SAVANNAH, Ga. (WSAV) — If paying it forward was a person, it would be Moncello Stewart.

By profession, he’s an administrator in Savannah State University’s Maintenance and Facilities Department, but his passion is wrapped in community.

“Born and raised in Savannah —Tatemville. I’m a west side baby. Haven, DeRenne, Beach High School. So, I came up through all of those things,” Stewart said. “And growing up in those areas and being a part of the community really taught me a lot and we had such a love for community.”

That love has translated into lifting others up, from Dancing with the Stars for CASA to raise money for children in foster care to lending a hand to those in need.

This modern-day renaissance man has a heart to serve.

“That is my passion. It’s something I love to do,” said Stewart.

He said two people played a key role in finding his passion.

“My little league football coach, Prince Johnson, who coached me at the GBD Saints Football Team in Tatemville. He really showed me what it was to take young, urban kids and do a little more with them,” Stewart said. “And I knew at that time that lasting impact was going to create the spaces that I’m in now.”

His other inspiration: Mrs. Ernestine Jones.

“Ernestine was president of the Liberty City Neighborhood Association. Wife of Alderman Clifton Jones,” he said. “Ernestine used to pick me up from school at Beach High School and drop me off at home. And she would always say, ‘I’m not going to drop you off at home until you go to this neighborhood meeting with me.’”

He added: “But what I found out was, some of those things that they talked about in that meeting resonated with me. And as I got older, I wanted to participate in my own neighborhood association.”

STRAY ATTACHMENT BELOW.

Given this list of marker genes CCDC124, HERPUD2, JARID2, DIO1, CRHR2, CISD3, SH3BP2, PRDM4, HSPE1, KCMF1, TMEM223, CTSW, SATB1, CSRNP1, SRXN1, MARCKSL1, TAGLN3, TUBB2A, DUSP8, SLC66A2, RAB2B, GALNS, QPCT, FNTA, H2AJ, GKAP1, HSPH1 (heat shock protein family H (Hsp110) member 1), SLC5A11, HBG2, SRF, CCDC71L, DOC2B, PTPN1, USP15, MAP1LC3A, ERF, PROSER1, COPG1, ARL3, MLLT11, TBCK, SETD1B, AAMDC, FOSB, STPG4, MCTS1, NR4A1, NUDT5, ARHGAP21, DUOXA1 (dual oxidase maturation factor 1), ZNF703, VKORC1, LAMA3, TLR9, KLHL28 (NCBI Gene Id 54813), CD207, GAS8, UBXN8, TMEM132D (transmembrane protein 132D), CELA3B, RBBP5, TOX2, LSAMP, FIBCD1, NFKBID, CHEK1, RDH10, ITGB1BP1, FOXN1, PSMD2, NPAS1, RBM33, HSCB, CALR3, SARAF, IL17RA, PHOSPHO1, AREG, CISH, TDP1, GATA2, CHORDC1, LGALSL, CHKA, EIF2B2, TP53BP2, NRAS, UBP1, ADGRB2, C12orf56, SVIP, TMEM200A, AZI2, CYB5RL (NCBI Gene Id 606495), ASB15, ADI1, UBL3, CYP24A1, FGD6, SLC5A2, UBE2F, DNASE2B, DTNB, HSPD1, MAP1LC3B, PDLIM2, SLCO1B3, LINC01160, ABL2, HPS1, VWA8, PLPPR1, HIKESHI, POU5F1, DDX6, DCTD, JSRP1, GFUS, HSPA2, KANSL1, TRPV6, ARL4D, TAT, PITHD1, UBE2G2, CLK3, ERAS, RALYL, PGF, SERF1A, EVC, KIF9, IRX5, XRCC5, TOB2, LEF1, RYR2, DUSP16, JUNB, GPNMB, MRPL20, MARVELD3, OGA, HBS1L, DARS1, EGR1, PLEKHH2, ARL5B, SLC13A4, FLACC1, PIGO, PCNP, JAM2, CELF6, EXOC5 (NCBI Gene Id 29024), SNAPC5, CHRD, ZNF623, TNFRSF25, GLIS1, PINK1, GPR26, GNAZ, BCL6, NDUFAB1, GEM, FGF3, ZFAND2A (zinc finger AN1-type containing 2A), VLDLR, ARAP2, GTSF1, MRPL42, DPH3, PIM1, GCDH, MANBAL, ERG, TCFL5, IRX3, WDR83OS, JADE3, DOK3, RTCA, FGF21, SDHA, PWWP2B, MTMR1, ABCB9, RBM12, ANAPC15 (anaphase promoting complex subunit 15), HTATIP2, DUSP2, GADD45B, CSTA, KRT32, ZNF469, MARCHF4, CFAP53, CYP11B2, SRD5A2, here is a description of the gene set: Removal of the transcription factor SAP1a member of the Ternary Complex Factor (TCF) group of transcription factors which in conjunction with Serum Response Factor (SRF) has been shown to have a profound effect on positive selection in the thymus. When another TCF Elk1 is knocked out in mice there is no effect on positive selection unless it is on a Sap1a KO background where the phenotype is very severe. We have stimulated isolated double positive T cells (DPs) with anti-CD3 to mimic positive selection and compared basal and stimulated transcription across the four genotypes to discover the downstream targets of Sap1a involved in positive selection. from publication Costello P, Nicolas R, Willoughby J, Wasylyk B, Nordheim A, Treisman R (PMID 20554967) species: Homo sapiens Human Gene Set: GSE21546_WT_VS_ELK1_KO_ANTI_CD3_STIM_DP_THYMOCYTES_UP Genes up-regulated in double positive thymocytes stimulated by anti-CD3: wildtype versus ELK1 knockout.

Today, Stewart lends his time and talents to various volunteer and community-centered organizations. He’s president and CEO of the Greater Savannah Black Chamber of Commerce and immediate past president of the Savannah chapter of Phi Beta Sigma Fraternity, Inc.

“We just do so many projects. We have a goal of hitting about 30 to 35 projects a year,” Stewart said. “We have great partnerships — Future Minds, Loop It Up, Shelter From the Rain — you name it. We do some kind of work with them all.”

Between meetings and making things happen, he is also the founder of his own nonprofit One Seed. The idea is to be a mini nonprofit for nonprofits.

“Something much smaller than the United Way. My goal here was to provide mini-grants and board training for smaller nonprofits and small community groups,” Stewart explained. “So, every month I give a $500 mini-grant to a small community group. People that we see in the community.”

Stewart says being involved gives him a sense of hope and accomplishment that comes from knowing he’s working to create a better future.

“I really want to create a better Savannah,” he said. “I want people to see that it doesn’t have to impact you for you to help. I want people to see that we work better as a community together.
And those things are my driving goals.”

We want to shine a spotlight on people like Stewart who are giving back and making a difference in the community. If you know someone, tell us about them. Just email payitforward@wsav.com to send us your nominations.